2 Science and policy.
The conceptual foundation for the contribution of human activity to global warming is not controversial in itself and relates to the greenhouse effect. Briefly, as the earth constantly receives energy from the sun and radiates energy back into space, water vapor, clouds and long-lived gases, including carbon dioxide, work to reduce the outflow of radiated light, creating an energy imbalance known as the greenhouse effect. In 1861, John Tyndall speculated that the accumulated release of carbon dioxide from combustible fossil fuels might increase the energy imbalance, resulting in a warming of the earth's surface. Later, the Swedish physicist, Svante Arrhenius (1896) provided a formal model of the phenomenon. Arrhenius predicted a gradual warming of the climate, but did not view the consequences as threatening. Later, as global consumption of fossil fuels increased and the earth's cooling and warming mechanisms became better understood, the subject was further revived.
In 1957, an important paper by Revelle and Suess (1957) suggested that the oceans' capacity to absorb carbon dioxide from the atmosphere was more limited than previously thought. The authors went on to stress the potential risks and uncertainties associated with a continuing buildup of greenhouse gases. In the ensuing years, measurements of atmospheric carbon dioxide taken at the Mauna Loa Observatory starting in 1958 revealed increasing concentration of carbon dioxide in the atmosphere. Later on, corroborating evidence from ice-core analysis suggested a trend of building accumulations going back to the Nineteenth Century (Siegenthaler and Oeschger 1987).
Nevertheless, predicting the consequences of increased concentrations of atmospheric carbon dioxide and induced global warming proved a difficult task. Hurdles included inexact historic climatic measures and an incomplete understanding of the complex natural relationships among the mechanisms that heat and cool the earth's oceans and atmosphere. (2) By the close of the 1970s, no consensus had emerged among scientists as to the effects increased concentrations of greenhouse gases might have on climate and no formal mechanism existed to reach one. By extension, economic analysis of the consequences of climate change lacked a common starting point. (3)
A series of conferences sponsored by the World Meteorological Organization (WMO), the United Nations Environment Program and the International Council for Science led to the establishment of an Advisory Group on Greenhouse Gases in 1985 and ultimately the establishment of the Intergovernmental Panel on Climate Change (IPCC) in 1988, which is the formal mechanism by which studies concerning human-induced climate change are reviewed by experts with the goal of providing an objective evaluation to policy makers. (4) The first panel report was submitted to the UN General Assembly in 1990 and was instrumental in the eventual negotiation of an international treaty, the United Nations Framework Convention on Climate Change (UNFCCC), intended to protect the global climate by limiting greenhouse gas emissions. (5) Significant additions to the treaty, known as the Kyoto Protocol, were negotiated in 1997 and entered into force in February 2005, following IPCC reports in 1995, 1997 and 2001. The most recent IPCC report was issued in 2007.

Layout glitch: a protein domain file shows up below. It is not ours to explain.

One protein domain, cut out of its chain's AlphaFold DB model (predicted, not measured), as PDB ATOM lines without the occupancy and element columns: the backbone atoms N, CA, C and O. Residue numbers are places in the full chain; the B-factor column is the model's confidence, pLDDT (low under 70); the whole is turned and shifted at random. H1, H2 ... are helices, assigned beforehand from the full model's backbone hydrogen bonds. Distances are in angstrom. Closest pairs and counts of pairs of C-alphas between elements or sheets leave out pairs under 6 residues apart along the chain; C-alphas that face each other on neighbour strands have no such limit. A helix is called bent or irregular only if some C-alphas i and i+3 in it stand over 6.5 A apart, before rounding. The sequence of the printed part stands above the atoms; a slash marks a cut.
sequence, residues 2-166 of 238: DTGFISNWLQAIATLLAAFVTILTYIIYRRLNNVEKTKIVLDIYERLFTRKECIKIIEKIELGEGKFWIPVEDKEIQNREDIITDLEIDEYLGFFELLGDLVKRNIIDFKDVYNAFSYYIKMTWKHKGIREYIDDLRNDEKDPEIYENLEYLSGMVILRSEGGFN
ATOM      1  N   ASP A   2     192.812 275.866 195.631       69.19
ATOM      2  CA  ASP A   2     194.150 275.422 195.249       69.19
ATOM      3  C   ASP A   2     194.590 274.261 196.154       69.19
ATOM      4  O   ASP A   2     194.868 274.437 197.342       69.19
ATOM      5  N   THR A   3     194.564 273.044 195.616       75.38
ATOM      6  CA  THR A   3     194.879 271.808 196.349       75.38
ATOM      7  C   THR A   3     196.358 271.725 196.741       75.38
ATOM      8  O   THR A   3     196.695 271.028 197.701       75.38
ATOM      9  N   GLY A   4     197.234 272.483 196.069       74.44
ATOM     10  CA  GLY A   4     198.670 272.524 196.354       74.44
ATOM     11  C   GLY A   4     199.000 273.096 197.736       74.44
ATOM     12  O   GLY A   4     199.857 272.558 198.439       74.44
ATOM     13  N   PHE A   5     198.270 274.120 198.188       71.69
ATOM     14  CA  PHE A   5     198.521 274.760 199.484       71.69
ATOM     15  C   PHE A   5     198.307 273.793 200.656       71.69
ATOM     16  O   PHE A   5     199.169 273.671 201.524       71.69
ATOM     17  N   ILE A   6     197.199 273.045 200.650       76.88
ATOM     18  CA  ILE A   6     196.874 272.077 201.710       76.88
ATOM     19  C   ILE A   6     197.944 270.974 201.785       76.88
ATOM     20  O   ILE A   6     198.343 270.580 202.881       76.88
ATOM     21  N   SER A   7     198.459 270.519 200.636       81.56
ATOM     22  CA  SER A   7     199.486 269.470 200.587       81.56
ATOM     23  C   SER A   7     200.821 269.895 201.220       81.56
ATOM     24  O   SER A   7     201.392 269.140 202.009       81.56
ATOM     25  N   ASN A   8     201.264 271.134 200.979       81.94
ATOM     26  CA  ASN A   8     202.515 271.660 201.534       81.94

Of special interest for this paper is the structure of the IPCC and the topics it is designed to review, since much of the literature cited here directly addresses questions posed by the IPCC. As a practical matter, the work of the IPCC is carried out by separate groups of experts aligned around three general topics. The first working group is concerned primarily with evaluating the drivers of climate change and evaluating on-going evidence of global warming. Much of the evaluation of physical models of climate change takes place within this group. The remaining groups deal with predicted consequences. Working Group II assesses current knowledge about and predicted effects of climate change on nature and on human welfare, vulnerability and adaptability. Much of the economic analysis evaluated by this group concerns an accounting of economic gains and losses due to climate change. The third working group focuses on mitigation. Related economic studies reviewed by the group include both general equilibrium studies and sectoral studies of mitigation costs. The effects of market mechanisms are also reviewed by this group. Experts who draft and review initial reports are chosen by member governments and governments participate in the reviews of final drafts. As a general practice, draft summaries intended for policy makers are closely reviewed by national representatives external to the working groups and actively debated before their release. The panel is not the only group engaged in assessing the likely economic impact of climate change and other summary evaluations exist, most notably the Stern Review on the Economics of Climate Change issued by the British Government in November 2006.
Before proceeding to the next section, it is useful to draw some parallels between the physical and social sciences as they relate to climate change. In both instances, expected outcomes lie largely outside current experience. For this reason, numerical models of highly complex relationships--either climatic or economic are relied upon. While a discussion of climate models falls outside the scope of this paper, we return to modeling issues later in the paper.
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|Title Annotation:||Carbon Markets, Institutions, Policies, and Research|
|Publication:||Carbon Markets, Institutions, Policies, and Research|
|Date:||Oct 1, 2008|
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